• Reserve DL- Ricky Jean Francois started his second consecutive game (his third start in 2016) and played on a season-high 30 snaps and 45% snap percentage.  This was the third week in a row that Jean Francois' snap percentage has risen (29%>30%>32%>45%).  Unfortunately, RJF did very little with the opportunity, as he failed to record a pressure and only showed up on the stat sheet with three assisted tackles.  Anthony Lanier and Cullen Jenkins each recorded a pressure (Lanier had a hit) despite combining for just four more snaps than Jean Francois.  However, neither player recorded any other stat in the game.
Outside Linebackers (4)
Player (* - denotes starter) Snaps Snap %
Ryan Kerrigan * 52 78%
Trent Murphy 47 70%
Preston Smith * 41 61%
Houston Bates ST Only 0%
  • Ryan Kerrigan- Despite not recording a sack for the first time since Week 5, Ryan Kerrigan had yet another very productive outing.  One of his three tackles in the game was for a loss.  Kerrigan is tied for the league lead with 11 tackles for a loss.  He also continued his weekly assault on opposing quarterbacks by recording two QB hits and a team-high six pressures.  His 25% pressure rate led the team and ranked among the best in the league this week.  Kerrigan's 82.6 PFF grade was the best on the defense.  He has been the site's highest rated Redskins defender in three of the team's past four games.
  • Preston Smith- Preston Smith was going through a sophomore slump in 2016, but that might be changing after he had his best game of the year on Sunday.  This potential slump-busting performance came mainly on the shoulders of three big plays: a third-down sack, a game-saving interception and a game-ending sack.  Smith, Calais Campbell and Jerrell Freeman are the only players that have had two sacks and an interception in the same game in the last three seasons.  Smith is the 96th player and just the fourth Redskin (first since 2005) to have ever accomplished this feat.  He is also the first Redskin to have recorded both a sack and an interception in the fourth quarter of a game.  After going five games without a single sack, Preston Smith's 3.5 sacks since Week 6 ranks 12th in the league, and nearly half of the players ahead of him on that list have played five games in that span to his four.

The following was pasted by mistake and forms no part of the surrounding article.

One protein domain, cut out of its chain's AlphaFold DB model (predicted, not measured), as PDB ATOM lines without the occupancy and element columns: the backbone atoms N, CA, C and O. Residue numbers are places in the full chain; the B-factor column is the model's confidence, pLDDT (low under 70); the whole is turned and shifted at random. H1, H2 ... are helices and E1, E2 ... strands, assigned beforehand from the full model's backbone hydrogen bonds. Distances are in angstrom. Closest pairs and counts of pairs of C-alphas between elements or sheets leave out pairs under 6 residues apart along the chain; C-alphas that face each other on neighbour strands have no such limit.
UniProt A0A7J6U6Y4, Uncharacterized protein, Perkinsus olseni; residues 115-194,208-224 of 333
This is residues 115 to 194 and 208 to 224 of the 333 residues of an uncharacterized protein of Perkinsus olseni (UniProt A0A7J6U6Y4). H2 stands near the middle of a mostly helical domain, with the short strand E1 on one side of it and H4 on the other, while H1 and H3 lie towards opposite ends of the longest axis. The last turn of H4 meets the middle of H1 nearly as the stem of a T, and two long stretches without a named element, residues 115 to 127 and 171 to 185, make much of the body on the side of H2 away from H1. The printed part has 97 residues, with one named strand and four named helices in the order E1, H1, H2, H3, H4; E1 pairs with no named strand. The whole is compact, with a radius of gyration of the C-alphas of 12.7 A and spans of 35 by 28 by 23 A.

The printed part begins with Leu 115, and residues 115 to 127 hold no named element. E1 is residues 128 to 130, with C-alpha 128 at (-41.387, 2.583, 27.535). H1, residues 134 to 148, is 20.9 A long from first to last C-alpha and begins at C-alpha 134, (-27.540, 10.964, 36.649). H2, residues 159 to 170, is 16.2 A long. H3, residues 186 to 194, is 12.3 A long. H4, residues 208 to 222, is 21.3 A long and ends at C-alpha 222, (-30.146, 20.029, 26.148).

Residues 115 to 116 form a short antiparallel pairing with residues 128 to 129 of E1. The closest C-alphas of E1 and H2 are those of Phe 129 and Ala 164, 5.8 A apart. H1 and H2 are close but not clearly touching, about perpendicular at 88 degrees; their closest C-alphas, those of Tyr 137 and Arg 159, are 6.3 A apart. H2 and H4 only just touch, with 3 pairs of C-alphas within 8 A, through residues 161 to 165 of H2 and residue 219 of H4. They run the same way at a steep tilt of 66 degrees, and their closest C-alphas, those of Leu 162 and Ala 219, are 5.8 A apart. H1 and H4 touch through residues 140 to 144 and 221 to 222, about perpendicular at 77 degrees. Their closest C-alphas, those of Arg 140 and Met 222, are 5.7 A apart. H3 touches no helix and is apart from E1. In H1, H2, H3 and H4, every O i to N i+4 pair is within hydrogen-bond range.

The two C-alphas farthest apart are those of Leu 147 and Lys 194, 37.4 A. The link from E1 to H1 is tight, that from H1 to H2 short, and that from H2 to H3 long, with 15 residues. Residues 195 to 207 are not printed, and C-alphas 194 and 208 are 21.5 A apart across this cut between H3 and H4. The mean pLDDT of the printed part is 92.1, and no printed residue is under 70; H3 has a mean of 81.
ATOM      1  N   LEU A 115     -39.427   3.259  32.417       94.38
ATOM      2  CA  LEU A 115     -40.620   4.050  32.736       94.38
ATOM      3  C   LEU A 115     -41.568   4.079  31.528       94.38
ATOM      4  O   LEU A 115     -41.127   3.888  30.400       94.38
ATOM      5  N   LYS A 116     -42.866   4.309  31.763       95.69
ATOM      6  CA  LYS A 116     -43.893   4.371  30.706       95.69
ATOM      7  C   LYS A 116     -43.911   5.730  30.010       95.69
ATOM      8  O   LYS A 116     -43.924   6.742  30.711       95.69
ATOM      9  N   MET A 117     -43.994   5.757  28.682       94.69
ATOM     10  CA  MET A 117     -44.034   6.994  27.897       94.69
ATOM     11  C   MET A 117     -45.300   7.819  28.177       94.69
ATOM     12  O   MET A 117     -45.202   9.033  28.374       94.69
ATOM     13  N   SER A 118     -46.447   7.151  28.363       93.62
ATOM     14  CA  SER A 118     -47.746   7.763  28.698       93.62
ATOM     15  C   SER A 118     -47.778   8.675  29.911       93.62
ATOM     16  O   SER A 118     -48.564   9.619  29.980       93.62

• Trent Murphy- Trent Murphy's snap count and percentage ticked up this week.  In fact, the only time that Murphy played on a higher percentage of the defensive snaps this season was in Week 3 against Cleveland, when Ryan Kerrigan played on a career-low eight snaps due to injury.  Murphy made good use of his extended run against the Vikings by tallying three tackles, three QB hits, five pressures and a sack.  Murphy has now at least a half sack in seven games this season.  The only other players to have at least half a sack in seven or more games this year are Von Miller and Lorenzo Alexander.  Murphy and Kerrigan are tied for the team lead in sacks with seven.
Inside Linebackers (5)
Player (* - denotes starter) Snaps Snap %